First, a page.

Thursday, November 1, 2012

On picking and choosing your traditions

We had a pretty uneventful Hallowe'en Chez Wolfboy. A couple of kids came by, we gave them some toffees and they went away neither us or them any the richer for the experience (unless you account for enrichment by toffee, I suppose).

Earlier in the evening we'd taken the childer to some church's alternative un-Hallowe'en do in order to satisfy my wife's curiosity. It was all right, well attended by a wide sampling of the local community and obviously entertaining for the children if their parents could afford the variety of rides and bouncy castles etc. on offer. The insistence on ignoring Hallowe'en even as it filled the streets around us was a bit strange though.

I don't hold with the idea that Hallowe'en is in some way an "evil" festival. It makes more sense to consider it a shadow of Easter - the acknowledgement of death and decay that mirrors the celebration of life and rebirth. I do think that there are some problems with the way it's observed here in New Zealand though.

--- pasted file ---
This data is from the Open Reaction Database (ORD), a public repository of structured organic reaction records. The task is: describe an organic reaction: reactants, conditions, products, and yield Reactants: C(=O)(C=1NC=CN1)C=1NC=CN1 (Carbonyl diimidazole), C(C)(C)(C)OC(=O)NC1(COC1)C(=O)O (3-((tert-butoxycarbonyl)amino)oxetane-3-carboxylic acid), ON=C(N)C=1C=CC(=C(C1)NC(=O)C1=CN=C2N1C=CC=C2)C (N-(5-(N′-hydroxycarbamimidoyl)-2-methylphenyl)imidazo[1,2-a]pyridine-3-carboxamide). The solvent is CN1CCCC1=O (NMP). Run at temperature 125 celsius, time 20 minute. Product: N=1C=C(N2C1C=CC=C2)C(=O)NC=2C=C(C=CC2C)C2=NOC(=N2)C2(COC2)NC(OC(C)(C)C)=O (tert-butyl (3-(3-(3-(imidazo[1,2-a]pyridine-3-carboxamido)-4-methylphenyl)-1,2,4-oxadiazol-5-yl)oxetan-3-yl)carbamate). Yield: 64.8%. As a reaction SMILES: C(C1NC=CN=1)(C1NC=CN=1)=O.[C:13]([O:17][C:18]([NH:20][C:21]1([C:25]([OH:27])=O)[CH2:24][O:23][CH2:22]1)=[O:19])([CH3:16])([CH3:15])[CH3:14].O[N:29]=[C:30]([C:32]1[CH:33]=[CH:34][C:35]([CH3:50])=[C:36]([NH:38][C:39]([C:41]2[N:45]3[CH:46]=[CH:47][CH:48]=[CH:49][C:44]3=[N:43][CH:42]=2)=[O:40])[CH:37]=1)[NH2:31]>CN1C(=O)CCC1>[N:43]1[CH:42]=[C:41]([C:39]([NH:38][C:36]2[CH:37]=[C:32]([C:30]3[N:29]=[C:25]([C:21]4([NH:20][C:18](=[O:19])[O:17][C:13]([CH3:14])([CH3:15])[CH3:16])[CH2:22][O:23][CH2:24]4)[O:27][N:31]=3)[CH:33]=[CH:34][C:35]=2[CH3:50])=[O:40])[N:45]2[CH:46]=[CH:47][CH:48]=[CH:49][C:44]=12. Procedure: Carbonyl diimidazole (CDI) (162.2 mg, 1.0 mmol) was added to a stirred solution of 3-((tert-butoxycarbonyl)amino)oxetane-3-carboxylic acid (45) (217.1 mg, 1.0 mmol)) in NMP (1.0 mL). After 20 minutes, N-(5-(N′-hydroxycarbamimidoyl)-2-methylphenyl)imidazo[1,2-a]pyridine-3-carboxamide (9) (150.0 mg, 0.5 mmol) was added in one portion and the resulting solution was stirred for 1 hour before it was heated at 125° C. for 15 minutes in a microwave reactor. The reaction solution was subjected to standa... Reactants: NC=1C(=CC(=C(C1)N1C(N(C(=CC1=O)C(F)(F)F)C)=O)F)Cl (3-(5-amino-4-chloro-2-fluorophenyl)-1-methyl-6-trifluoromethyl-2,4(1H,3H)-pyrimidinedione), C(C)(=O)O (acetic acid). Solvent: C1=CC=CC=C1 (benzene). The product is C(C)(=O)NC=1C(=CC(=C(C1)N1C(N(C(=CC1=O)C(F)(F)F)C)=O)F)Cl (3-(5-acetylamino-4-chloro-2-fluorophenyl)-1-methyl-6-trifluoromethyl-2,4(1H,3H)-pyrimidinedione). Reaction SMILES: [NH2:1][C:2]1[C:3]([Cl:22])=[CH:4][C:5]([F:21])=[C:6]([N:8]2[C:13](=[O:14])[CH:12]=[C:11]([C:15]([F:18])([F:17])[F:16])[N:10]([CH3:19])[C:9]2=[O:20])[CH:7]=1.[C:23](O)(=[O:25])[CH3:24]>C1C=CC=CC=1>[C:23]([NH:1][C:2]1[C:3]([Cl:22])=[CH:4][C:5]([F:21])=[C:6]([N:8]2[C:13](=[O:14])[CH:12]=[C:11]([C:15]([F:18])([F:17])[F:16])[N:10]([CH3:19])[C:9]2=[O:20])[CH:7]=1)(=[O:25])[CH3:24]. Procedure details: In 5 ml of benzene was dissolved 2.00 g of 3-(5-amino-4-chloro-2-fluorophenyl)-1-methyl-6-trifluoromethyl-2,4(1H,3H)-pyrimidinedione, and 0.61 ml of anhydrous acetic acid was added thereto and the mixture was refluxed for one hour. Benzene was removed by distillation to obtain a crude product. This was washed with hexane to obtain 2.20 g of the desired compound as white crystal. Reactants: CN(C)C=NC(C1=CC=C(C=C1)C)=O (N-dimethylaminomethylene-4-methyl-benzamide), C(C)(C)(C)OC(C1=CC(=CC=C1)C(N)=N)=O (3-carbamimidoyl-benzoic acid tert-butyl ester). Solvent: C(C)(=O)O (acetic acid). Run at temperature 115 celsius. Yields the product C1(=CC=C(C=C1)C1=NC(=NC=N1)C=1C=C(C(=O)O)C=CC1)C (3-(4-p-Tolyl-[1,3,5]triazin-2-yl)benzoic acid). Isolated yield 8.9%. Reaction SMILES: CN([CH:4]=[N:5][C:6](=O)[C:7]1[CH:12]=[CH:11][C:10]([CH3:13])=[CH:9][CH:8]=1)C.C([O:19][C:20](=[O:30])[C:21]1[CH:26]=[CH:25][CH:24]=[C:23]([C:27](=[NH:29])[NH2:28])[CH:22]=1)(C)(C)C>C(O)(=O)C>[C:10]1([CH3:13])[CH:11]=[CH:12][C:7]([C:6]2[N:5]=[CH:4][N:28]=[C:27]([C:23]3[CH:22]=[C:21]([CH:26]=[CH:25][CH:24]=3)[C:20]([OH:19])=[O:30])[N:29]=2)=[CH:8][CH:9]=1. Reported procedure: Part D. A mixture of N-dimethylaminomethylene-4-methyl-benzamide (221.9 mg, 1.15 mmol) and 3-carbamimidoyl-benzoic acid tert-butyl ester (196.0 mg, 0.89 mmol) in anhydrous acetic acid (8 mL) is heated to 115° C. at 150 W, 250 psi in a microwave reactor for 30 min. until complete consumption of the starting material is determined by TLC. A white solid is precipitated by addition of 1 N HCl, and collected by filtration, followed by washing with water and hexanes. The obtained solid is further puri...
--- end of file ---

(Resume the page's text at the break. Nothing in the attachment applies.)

Firstly (and most obviously) it's the wrong time of year. This is a problem it shares with all our church-derived holidays. They began life as pagan seasonal holidays before being co-opted by Christianity, but since the church ignores their seasonal nature in favour of having a unified calendar around the world we antipodeans end up celebrating all our seasonal festivals in anti-sync. Hallowe'en has a logical psychic resonance as an autumnal festival - acknowledging the decay that is necessary for renewal and honouring Death as a mirror to Easter's birth-feast in the spring.

Secondly, I think we've picked up the wrong tradition. In Scotland, where I spent my childhood between the ages of 6 and 13, there's a tradition known as guising. Guising is almost the same as trick-or-treating - you still dress up and go call on the neighbours - but with a crucial difference. In order to get a treat, a guiser needs to do a "turn" - sing a song, tell some jokes, recite a poem, whatever. This turns the festival into a real community event - you spend time in neighbours' homes, entertaining them (often badly, but still).

It's kind of a mystery to me why (given the mass settlement of NZ from the UK) we ended up with the somewhat thuggish and extortionist American version instead.

I want to bring it back - who's with me?

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